Delivering Water To Northeastern Colorado.
During the 1930s, Colorado suffered through the Great Depression and a devastating drought. Entire fields of topsoil were blowing away and one-third of the farms in Larimer County were put up for sale.
In the summer of 1933, the Greeley Chamber of Commerce organized the Grand Lake Committee to pursue a water diversion project. The committee preceded a group
formed in 1935 to propose the Colorado-Big Thompson Project as a supplemental water source to Northeastern Colorado farmers.
In May 1937, the Colorado Legislature passed the Water Conservancy Act, laying the groundwork to create the Northern Colorado Water Conservancy District the same year.
The Northern Colorado Water Conservancy District, or Northern Water, was created to jointly operate and maintain the federally-owned Colorado-Big Thompson Project. In
1937, the main purpose of the C-BT Project was to provide supplemental irrigation water to farmers in Northeastern Colorado.
Today, the C-BT Project collects supplemental water west of the Continental Divide for delivery to approximately 1 million people and 615,000 irrigated acres in Northeastern
Colorado for agricultural, municipal, domestic and industrial purposes.
The C-BT Project began its first year of water deliveries to the full district in 1957 and since then has collected and delivered more than 200,000 acre-feet of supplemental water each year on average. The project is designed to collect and store water from the melting snowpack near the headwaters of the Colorado River and bring it underneath
the Continental Divide to Northeastern Colorado.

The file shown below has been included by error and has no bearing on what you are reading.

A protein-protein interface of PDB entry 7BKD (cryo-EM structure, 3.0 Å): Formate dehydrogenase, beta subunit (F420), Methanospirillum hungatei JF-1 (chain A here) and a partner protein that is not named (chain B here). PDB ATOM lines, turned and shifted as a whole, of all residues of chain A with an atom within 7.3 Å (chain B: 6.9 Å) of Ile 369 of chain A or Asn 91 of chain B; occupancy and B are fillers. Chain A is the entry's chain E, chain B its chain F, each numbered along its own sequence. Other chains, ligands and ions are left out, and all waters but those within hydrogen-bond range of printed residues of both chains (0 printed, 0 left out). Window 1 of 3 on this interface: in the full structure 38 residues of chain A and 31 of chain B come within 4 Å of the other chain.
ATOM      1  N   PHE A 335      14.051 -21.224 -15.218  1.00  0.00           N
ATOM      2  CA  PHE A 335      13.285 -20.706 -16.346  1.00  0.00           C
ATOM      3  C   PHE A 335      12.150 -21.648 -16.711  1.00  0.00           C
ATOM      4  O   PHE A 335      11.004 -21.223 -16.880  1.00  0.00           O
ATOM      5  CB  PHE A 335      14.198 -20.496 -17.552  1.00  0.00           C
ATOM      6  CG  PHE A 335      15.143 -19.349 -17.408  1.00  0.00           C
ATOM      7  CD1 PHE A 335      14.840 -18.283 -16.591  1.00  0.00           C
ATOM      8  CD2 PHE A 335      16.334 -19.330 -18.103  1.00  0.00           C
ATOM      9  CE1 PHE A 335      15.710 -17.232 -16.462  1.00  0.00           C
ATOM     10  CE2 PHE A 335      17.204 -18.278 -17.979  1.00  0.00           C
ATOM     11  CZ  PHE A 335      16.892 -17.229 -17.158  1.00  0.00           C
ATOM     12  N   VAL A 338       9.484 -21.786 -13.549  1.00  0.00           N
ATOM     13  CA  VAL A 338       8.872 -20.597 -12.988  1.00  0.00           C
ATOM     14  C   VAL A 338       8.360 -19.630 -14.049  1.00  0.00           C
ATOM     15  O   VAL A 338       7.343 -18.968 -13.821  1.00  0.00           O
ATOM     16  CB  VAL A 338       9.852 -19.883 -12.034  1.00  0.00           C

In addition to the original C-BT infrastructure, Northern Water has worked cooperatively to create enterprises to finance and build additional water infrastructure,
including the Northern Integrated Supply Project.
In 1970, Northern Water’s Municipal Subdistrict, a separate and independent conservancy district, was created by six Front Range municipalities: Boulder, Estes Park,
Fort Collins, Greeley, Longmont and Loveland.
The Municipal Subdistrict began formal efforts to develop and construct the Windy Gap Project in the summer of 1967. Currently the Subdistrict is constructing Chimney Hollow Reservoir near Loveland, the main component of the Windy Gap Firming Project.
The Windy Gap Project consists of a diversion dam on the Colorado River that creates a 445-acre-foot Windy Gap Reservoir, a pump plant and a six-mile pipeline to Lake Granby. Currently, Windy Gap water is pumped and stored in Lake Granby for delivery to water users via the C-BT Project. Windy Gap Project water utilizes both West Slope
Collection and East Slope Distribution infrastructure to reach Windy Gap participants.
Northern Water provides cities, towns, rural-domestic water districts and industries with year-round water deliveries. During the primary growing season between April
and October, water is also delivered to more than 120 ditch, reservoir and irrigation companies serving thousands of farms and more than 500,000 acres.
With growth continuing in Northeastern Colorado, more than 1 million residents are now served by Northern Water. This area encompasses portions of eight counties:
Boulder, Broomfield, Larimer, Logan, Morgan, Sedgwick, Washington and Weld.